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Schools Are Looking in Unusual Places to Deal With Teacher Shortage

Students are heading back-to-school but not all teachers are.

Nationwide, school districts are dealing with what many administrators are calling the toughest teacher recruiting season they have ever experienced. Schools are racing to fill classroom openings with qualified educators as the school year begins, with many holding out hope that they won’t have to resort to long-term substitutes, cutting classes or increasing class sizes.

The U.S. Education Secretary says schools are on the "doorstep of a crisis."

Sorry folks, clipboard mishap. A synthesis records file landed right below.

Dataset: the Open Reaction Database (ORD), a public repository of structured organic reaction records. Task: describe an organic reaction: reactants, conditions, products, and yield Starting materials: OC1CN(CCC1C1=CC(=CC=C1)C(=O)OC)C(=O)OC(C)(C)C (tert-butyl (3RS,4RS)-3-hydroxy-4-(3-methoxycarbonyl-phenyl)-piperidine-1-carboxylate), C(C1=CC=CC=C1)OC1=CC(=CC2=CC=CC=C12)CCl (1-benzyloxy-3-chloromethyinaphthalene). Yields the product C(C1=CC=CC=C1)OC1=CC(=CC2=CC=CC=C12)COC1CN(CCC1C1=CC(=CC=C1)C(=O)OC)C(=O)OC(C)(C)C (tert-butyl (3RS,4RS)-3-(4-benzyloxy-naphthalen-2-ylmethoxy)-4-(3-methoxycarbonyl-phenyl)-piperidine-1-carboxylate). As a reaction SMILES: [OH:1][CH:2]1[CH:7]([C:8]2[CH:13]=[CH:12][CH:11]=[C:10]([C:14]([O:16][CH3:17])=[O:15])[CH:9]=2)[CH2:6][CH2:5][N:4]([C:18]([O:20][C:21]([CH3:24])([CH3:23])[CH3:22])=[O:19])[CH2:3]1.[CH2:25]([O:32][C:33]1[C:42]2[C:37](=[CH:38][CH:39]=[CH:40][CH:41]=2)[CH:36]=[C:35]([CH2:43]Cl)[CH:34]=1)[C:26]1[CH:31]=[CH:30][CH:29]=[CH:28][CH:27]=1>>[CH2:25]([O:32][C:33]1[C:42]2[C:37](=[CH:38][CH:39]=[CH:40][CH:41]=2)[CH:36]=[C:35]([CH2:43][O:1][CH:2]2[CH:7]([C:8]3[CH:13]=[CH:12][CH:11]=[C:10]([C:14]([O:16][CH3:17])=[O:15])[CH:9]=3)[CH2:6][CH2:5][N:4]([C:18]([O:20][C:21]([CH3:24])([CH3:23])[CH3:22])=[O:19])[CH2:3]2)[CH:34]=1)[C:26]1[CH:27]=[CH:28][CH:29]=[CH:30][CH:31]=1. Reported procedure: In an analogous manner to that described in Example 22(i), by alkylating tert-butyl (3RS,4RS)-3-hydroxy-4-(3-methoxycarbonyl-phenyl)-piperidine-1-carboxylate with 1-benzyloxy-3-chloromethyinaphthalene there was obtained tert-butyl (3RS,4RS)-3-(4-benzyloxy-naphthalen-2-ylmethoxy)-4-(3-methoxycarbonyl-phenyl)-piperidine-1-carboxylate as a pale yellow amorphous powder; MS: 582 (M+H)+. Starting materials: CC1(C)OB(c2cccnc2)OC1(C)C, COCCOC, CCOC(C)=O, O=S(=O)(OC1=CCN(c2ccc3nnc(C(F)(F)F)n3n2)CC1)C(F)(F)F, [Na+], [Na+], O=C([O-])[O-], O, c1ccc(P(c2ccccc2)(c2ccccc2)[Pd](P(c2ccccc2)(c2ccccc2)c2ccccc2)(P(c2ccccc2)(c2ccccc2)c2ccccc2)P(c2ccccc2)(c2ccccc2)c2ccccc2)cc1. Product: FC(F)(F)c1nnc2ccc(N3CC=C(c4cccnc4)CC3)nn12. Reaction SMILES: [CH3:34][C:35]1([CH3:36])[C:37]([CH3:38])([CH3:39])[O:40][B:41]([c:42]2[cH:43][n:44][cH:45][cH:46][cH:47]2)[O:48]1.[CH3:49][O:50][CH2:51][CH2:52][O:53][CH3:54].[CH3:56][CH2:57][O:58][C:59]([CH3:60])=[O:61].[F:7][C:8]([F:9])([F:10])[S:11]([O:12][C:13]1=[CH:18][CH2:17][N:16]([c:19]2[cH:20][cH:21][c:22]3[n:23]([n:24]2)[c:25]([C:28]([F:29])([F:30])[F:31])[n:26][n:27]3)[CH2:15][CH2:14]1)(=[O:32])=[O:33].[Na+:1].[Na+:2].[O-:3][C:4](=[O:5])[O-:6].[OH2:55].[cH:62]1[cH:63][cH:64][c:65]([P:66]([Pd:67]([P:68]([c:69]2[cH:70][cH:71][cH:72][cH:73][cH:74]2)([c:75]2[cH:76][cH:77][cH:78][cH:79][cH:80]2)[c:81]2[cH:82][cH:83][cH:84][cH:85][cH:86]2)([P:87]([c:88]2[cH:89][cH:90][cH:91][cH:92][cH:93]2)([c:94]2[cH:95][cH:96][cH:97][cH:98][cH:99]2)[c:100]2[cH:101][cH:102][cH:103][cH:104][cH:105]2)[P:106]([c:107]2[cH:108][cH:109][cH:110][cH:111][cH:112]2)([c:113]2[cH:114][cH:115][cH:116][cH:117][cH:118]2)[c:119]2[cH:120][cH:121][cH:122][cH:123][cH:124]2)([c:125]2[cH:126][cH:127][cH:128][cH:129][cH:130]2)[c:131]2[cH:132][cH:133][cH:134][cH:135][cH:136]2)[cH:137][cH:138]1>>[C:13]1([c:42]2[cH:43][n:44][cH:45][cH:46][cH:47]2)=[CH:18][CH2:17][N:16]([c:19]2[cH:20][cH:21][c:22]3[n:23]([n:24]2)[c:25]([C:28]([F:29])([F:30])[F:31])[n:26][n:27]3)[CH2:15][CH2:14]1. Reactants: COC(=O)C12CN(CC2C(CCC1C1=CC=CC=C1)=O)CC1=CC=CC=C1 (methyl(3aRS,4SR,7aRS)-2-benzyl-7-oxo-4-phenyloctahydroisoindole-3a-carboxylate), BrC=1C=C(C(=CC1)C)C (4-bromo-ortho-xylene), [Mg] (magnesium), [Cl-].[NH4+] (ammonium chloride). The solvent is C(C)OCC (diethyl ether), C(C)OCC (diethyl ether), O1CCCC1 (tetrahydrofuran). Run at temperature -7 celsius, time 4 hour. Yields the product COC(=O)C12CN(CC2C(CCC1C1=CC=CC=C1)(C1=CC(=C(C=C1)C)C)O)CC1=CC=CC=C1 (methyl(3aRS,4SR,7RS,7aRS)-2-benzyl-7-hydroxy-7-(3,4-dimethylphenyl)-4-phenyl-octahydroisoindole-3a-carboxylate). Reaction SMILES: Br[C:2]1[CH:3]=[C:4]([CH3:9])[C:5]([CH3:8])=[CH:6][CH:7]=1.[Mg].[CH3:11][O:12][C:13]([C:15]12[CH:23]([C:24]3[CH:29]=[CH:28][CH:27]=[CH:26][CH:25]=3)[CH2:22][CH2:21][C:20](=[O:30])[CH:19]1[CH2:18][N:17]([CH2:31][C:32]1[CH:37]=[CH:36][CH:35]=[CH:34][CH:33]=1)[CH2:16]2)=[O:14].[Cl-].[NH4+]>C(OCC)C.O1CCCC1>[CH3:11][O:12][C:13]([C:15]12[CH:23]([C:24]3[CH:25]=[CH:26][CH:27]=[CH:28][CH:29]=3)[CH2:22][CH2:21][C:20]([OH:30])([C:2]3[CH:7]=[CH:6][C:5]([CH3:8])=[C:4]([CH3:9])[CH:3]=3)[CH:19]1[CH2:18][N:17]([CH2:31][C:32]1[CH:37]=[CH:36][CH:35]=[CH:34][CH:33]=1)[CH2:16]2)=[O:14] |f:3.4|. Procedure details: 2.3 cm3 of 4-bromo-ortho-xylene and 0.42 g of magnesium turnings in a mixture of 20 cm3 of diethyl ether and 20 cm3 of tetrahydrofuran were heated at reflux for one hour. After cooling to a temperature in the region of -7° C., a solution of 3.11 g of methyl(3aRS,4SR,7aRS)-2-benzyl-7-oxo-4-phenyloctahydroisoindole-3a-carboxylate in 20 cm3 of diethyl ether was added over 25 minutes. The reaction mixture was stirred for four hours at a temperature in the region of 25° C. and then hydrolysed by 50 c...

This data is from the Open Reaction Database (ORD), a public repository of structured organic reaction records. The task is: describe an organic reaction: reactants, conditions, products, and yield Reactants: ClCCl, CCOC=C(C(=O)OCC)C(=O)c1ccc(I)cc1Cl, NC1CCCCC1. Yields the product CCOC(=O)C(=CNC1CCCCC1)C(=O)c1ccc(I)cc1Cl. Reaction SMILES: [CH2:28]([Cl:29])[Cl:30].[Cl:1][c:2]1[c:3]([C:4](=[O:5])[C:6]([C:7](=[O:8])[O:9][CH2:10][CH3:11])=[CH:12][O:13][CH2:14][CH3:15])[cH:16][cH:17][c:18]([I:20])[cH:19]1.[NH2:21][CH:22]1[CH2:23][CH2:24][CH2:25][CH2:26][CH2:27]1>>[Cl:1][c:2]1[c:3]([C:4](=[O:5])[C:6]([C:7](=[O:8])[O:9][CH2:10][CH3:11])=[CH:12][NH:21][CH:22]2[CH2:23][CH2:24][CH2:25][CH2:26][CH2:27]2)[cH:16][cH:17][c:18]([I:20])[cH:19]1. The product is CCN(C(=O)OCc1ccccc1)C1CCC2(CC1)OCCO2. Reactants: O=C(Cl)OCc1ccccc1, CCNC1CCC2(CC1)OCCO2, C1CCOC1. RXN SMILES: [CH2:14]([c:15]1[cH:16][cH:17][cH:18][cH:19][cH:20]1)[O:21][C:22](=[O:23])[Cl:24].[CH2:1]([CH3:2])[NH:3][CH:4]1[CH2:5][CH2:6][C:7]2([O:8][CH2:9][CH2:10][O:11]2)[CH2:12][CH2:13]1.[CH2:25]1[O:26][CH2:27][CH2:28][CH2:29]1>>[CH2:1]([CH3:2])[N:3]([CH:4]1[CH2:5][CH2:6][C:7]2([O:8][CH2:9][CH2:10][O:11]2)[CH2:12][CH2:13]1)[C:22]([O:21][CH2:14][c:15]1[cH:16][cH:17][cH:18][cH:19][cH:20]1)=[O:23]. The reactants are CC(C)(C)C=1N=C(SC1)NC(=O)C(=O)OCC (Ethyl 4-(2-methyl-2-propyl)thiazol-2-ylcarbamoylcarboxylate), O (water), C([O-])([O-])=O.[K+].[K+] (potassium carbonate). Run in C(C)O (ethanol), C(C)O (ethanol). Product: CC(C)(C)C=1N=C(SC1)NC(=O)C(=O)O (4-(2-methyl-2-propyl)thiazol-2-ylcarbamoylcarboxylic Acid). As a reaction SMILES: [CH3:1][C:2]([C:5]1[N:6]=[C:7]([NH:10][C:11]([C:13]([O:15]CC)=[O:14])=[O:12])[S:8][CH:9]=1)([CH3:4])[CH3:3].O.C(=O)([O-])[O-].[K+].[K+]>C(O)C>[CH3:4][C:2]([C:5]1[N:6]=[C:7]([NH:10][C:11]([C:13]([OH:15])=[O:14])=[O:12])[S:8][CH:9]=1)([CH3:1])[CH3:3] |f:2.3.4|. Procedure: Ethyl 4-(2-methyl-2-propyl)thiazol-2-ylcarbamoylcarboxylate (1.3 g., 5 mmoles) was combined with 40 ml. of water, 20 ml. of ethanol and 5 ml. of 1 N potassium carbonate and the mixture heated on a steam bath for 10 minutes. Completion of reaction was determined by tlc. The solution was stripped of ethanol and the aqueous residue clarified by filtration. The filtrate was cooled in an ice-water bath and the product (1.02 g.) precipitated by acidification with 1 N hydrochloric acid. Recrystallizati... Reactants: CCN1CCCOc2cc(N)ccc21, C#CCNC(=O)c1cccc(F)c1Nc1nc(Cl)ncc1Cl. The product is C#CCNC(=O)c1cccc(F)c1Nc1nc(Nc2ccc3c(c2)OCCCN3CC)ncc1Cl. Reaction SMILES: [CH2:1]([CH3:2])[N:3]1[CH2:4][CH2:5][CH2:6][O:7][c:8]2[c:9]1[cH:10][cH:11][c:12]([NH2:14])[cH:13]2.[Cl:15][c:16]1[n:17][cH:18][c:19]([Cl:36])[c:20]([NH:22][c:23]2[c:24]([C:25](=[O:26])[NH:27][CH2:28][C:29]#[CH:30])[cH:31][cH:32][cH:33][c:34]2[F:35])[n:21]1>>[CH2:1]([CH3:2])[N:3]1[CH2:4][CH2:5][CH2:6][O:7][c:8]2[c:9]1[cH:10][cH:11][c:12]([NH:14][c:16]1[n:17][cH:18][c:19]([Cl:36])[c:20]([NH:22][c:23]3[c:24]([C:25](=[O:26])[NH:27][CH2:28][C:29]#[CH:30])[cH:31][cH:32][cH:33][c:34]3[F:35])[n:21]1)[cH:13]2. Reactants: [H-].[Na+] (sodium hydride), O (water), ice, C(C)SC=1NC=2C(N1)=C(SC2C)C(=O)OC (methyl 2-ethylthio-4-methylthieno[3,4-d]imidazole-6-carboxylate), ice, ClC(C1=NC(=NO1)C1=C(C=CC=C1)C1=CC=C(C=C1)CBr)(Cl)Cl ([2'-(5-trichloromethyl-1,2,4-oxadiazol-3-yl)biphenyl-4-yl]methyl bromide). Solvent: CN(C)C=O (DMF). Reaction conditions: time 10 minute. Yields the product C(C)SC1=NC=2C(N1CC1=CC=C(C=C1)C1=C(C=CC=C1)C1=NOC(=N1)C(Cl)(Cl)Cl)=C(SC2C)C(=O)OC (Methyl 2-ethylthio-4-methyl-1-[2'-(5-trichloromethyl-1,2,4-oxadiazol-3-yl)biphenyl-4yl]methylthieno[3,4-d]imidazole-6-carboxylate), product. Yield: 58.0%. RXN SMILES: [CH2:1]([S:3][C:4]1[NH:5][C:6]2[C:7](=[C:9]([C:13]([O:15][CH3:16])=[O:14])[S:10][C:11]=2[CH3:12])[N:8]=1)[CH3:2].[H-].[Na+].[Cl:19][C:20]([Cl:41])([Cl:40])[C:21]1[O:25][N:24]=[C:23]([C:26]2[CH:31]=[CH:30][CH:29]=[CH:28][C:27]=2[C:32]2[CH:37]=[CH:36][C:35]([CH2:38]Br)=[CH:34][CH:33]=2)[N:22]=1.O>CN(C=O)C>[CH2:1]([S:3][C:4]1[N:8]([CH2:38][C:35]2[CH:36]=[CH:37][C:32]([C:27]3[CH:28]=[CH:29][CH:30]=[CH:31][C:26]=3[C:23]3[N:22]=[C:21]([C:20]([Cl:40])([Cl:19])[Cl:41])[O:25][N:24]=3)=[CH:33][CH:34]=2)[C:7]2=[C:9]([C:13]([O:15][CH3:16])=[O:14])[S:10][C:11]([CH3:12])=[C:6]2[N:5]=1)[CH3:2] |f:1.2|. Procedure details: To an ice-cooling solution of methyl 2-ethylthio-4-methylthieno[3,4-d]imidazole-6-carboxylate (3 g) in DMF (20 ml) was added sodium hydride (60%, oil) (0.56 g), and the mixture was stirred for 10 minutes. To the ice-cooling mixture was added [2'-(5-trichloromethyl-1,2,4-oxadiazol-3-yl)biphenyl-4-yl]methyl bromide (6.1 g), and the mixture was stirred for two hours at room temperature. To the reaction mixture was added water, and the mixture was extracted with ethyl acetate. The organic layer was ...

Some Florida schools are so desperate, the governor wants to recruit military veterans and others who don't have education degrees to teach. Bus drivers can be hard to hire these days too.

So, why are educators leaving the field?

Some experts cite Covid-19 while others cite diminished control as lesson content becomes politicized. Some surveys show that teachers have reported feeling worse in the pandemic. They report feeling higher levels of stress, and higher levels of burnout.

Education is also a demanding field with comparatively low pay. The Economic Policy Institute says, last year, public school teachers made almost 24% less than other college graduates.

Some educators say they feel a lack of respect and appreciation.

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Noelia Gonzalez

KVIA ABC-7 Good Morning El Paso Producer


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